Card of the Day: Mickey Mantle 2008 Topps Sterling #4

Card of the Day: Mickey Morandini 1991 Score #376

Card of the Day: Mickey Klutts 1983 Topps #571

Card of the Day: Mickey Mantle/Willie Mays 1962 Topps Managers’ Dream #18

Card of the Day: Mickey Rivers 1972 Topps #272

Card of the Day: Mickey Mantle 1958 Topps #150

Card of the Day: Mickey Mantle 1953 Topps #82

These Are NOT Mickey Mantle Rookie Cards

A big pet peeve of mine is when people refer to certain authentic cards as an athlete’s rookie card when in fact they’re NOT.  This happens all the time.  Some athletes are more prone to it than others.

One of the biggest, if not the biggest, athlete this applies to is Yankees slugger Mickey Mantle.  I know this may sound like common knowledge for most of us, but Mickey Mantle only has one rookie card.  Its card #253 in the 1951 Bowman Baseball set.  That’s it.  His one and only true rookie card.  No debate needed.

Countless reprints have been made over the decades.  But that isn’t what bothers me.  Three items from that era are constantly being called rookies, but truly aren’t.

Mickey Mantle’s 1952 Berk Ross card uses the same photograph found on his ’51 Bowman rookie.  Although there are some differences between the two, one could easily be mistaken for another.  The 1952 Berk Ross set consists of (72) cards.  I’ve never been a big fan of this set because the images are fuzzy and of poor quality.

Can you believe thousands of these 1952 Topps High Numbers cards were just tossed away in the ocean?  It happened.  They were part of a stash of old inventory that nobody wanted, and Topps dumped them.  You regularly see this classic called Mickey Mantle’s rookie.  Its his first Topps card, but a rookie it is not.

Technically not a card, this Mickey Mantle photograph is part of a Wheaties promotional set from 1951.  The promotion was not widely done, and did not receive the best feedback.  Still not a rookie card though.

Win This Mickey Mantle Hand-Painted Autographed Baseball

If you have Twitter, this is a contest that you need to get in on.  Piece of the Game is giving away the Mickey Mantle ball from their Baseball Authenticated Masterpieces product.  Authenticated by JSA, this autographed baseball also features the artwork of renowned sports artist Monty Sheldon.  In order to be eligible for the contest, all you need to do is follow Piece of the Game on Twitter and retweet this tweet.  You can get (50) additional entries if you purchase a spot in a break of this product from any of the qualifying retailers too.  The contest ends 1/21/19.  Good luck!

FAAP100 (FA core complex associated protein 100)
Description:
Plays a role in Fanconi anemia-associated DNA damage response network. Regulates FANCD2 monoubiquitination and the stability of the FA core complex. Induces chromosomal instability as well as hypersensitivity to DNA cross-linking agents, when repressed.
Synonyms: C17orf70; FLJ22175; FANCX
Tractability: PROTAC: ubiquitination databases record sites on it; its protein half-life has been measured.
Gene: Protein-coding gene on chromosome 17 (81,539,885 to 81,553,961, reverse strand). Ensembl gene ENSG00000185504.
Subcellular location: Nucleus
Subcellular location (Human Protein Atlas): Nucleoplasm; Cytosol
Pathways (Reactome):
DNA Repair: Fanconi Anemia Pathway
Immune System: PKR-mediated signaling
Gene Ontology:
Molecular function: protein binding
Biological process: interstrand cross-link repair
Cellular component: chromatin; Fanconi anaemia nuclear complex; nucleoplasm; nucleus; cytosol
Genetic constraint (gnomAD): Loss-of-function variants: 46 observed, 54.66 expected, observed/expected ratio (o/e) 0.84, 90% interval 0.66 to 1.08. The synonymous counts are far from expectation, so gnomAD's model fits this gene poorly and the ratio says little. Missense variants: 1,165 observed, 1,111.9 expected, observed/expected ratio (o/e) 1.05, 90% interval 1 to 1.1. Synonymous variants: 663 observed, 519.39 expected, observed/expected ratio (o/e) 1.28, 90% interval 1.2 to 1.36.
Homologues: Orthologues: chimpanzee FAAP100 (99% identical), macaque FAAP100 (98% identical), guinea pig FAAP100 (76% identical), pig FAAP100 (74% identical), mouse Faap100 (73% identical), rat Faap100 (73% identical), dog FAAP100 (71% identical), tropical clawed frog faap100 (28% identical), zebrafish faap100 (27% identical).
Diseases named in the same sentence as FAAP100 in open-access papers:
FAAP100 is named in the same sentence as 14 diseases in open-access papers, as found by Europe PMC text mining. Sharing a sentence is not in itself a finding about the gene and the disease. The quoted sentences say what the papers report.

Expected to be released near the end of March, Piece of the Game’s Baseball Authenticated Masterpieces features actual game-used baseballs, autographed, authenticated, and hand-painted by one of the greatest modern day sports artists Monty Sheldon.  It truly is a unique product that we haven’t seen before.

On a side note, don’t forget to take the 2018 Sports & Entertainment Collectibles Hobby Awards Survey.  When you get to the section “Favorite Collector Blog” be sure to vote for Sports Card Info.  Thanks!

Mickey Mouse Turns 90 – Here’s His Rookie Card

When you hear the name “Mickey” and the words “rookie card” in the same sentence, most people are going to think of that famous #7 who played for the Yankees.  It makes sense they would.  Mickey Mantle is one of the most notable and collected sports figures.  His cards have fetched millions.  That 1951 Bowman rookie card is an icon of the industry.  So are many of his other cards.

What if I told you twenty years prior to Mickey Mantle’s rookie card, another Mickey was already making his cardboard debut.  Of course I’m talking about Mickey Mouse.  I believe he’s a bit more well-known around the world than that Yankee guy.  Mickey Mouse is right up there with the McDonald’s Arch and Nike Swoosh as far as most recognizable symbols go.

In 1928 Mickey Mouse made his public debut in the short film Steamboat Willie.  It was a total hit.  Animated short films eventually turned into full-length features.  Everything snowballed from there bringing fame and fortune to Walt Disney.

Disney is the king when it comes to merchandising.  They’ll slap their characters on anything if they think it will sell.  Three years after being introduced to the world, Mickey Mouse received what is now considered to be his rookie card.  Drawn by Floyd Gottfredson, this premium was made available during the May 27, 1931 Mickey Mouse comic strip.  In that particular story, Mickey had his picture taken.  Fans of his could get a copy of that picture if they wrote in during the “High Society” story line.  This is the card they’ed receive.  It measures 3-3/8″ x 5-3/8″.  At the bottom it reads “Gobs of Good Wishes, Mickey Mouse” and “Me too, Butch”.  As you can see, Mickey’s streetwise friend Butch is standing in the background.

Very few of these cards exist.  When they do popup, the asking price is usually in the thousands.  Another card featuring both Walt Disney and Mickey Mouse was released in 1931.  That one comes from the Wills Cinema Stars tobacco card set.  Its much more common though.

Mickey Mouse celebrates his 90th anniversary this year.  His 1931 First Newspaper Premium Picture Card takes us back to a time when he was fairly new and just beginning to make an impression on the world.  Truly an interesting piece of history.  Four more years would have to pass by until Mickey Mouse’s 1935 Gum Cards would be released.